On 10 June 2023, Sir Peter Marshall, former Deputy Secretary-General (Economic) of the Commonwealth (1983-88) passed away peacefully while watching the World Test cricket championship. He was 98. Sir Peter had a long and distinguished career as a diplomat, during which he remained a passionate advocate of the Commonwealth. During his tenure at the Commonwealth Secretariat, he worked closely with the then Secretary-General, Sir Shridath (Sonny) Ramphal, on a number of important economic programmes. In his retirement, Sir Peter continued to support and serve the Commonwealth. He was a member of the Commonwealth Association since its launch in 2001. Sir Peter also served as Chairman of the Commonwealth Trust and the Royal Commonwealth Society and President of the Joint Commonwealth Societies Council. Over the decades, Sir Peter also greatly contributed to various causes, including on the Commonwealth, through his articles, commentaries and book reviews. Sir Peter was a keen sportsman and remained an avid cricket enthusiast.
In response to the sad news of Sir Peter’s passing the Commonwealth Association patrons, the four former Commonwealth Secretaries-General, as well as the Association’s alumni have paid warm and moving tributes to Sir Peter. These tributes and other articles (links below) convey much more and also highlight the extraordinary calibre of contributions made by Sir Peter and the high regard in which he was held by all.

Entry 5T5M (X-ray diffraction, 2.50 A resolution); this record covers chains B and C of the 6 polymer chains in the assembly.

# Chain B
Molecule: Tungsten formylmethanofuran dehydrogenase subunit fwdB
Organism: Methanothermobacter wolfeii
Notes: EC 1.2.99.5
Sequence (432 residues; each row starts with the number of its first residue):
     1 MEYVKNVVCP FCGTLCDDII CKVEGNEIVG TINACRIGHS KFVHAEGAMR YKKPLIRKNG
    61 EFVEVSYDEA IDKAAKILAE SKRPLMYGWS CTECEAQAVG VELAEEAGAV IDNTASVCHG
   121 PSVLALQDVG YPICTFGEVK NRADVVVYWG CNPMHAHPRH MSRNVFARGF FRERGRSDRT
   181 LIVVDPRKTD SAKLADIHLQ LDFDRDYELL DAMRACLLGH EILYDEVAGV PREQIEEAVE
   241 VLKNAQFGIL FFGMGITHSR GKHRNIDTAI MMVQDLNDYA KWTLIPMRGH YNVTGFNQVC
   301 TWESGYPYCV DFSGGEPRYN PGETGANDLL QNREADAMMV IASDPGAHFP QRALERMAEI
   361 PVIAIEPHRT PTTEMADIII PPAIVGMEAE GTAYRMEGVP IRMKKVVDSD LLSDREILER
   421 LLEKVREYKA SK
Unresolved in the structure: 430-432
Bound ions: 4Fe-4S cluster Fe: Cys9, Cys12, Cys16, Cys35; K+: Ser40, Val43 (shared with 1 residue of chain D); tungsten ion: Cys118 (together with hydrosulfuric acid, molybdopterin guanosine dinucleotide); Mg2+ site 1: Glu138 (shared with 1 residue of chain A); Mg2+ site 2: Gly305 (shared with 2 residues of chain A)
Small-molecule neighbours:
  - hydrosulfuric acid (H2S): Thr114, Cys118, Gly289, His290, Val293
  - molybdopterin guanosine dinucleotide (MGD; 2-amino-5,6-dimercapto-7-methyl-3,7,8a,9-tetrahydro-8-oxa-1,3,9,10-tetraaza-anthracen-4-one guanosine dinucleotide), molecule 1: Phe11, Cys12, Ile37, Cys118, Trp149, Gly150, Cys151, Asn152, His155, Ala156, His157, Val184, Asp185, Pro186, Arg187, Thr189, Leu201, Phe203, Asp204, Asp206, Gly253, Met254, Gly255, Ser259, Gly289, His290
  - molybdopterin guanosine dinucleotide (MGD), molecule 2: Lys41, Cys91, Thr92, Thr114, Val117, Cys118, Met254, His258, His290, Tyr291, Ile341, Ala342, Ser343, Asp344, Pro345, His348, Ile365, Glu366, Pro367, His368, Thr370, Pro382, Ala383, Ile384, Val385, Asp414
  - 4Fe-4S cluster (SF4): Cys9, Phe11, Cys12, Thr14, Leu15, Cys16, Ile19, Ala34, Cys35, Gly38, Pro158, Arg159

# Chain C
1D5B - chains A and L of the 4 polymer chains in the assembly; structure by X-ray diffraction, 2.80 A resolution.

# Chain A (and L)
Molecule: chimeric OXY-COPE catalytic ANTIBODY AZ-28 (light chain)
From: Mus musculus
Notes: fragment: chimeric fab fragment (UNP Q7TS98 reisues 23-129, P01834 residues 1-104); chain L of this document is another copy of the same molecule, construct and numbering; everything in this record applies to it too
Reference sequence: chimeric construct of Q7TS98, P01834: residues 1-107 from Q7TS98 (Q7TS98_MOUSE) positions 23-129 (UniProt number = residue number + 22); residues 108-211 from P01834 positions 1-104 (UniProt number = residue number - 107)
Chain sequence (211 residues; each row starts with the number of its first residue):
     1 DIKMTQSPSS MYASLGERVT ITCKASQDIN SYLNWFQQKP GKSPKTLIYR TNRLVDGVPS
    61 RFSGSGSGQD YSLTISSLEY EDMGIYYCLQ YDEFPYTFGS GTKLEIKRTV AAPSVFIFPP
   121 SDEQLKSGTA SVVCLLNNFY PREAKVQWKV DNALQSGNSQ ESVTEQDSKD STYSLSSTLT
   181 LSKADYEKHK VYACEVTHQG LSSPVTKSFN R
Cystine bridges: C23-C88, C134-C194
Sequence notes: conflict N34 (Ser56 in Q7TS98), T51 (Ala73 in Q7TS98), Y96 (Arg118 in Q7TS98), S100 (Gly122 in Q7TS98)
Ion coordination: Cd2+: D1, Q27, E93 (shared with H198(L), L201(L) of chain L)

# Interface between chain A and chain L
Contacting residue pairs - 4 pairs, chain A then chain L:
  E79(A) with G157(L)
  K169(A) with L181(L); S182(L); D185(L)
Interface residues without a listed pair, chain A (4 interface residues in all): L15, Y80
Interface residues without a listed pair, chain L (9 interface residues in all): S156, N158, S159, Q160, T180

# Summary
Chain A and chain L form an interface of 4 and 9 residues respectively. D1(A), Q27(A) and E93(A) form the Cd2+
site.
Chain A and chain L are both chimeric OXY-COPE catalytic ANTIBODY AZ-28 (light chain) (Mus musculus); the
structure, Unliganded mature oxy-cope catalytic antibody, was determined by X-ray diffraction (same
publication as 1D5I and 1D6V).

Tributes by the Commonwealth Association patrons and alumni are reproduced below in the order they were received.
Links to articles on Sir Peter published by The Round Table and Corpus Christi College, University of Cambridge, are provided below.
10 June 2023
Max Gaylard and Madhuri Bose:
Very sorry to hear the news of Sir Peter Marshall’s passing. Our deepest condolences to his family.
Sue Onslow, former Director, Institute of Commonwealth Studies:
I am deeply saddened to hear this. A great and gracious man, and treasured friend .
So very sorry to hear this news. My sincere sympathy to Sir Peter’s family and to all of us who had the good fortune to know him.
So saddened to hear of the death of Sir Peter Marshall, a voice of wisdom, principle and kindness in our Commonwealth over many years. I will miss his insightful and inspirational commentary on the issues of the day. What a wonderful way to go though at his age for a man who lived his cricket almost as much as the Commonwealth.
Vale Sir Peter. Your example will continue to inspire us.
Thank you David for passing this bleak news on to us so quickly. How sad to learn that our indefatigable Champion and mentor is no longer with us. His experience was seemingly unparallelled and apart from the constant stream of thoughtful essays that flowed from his pen it was invaluable to have an influential friend who commanded respect and affection at the British FCO.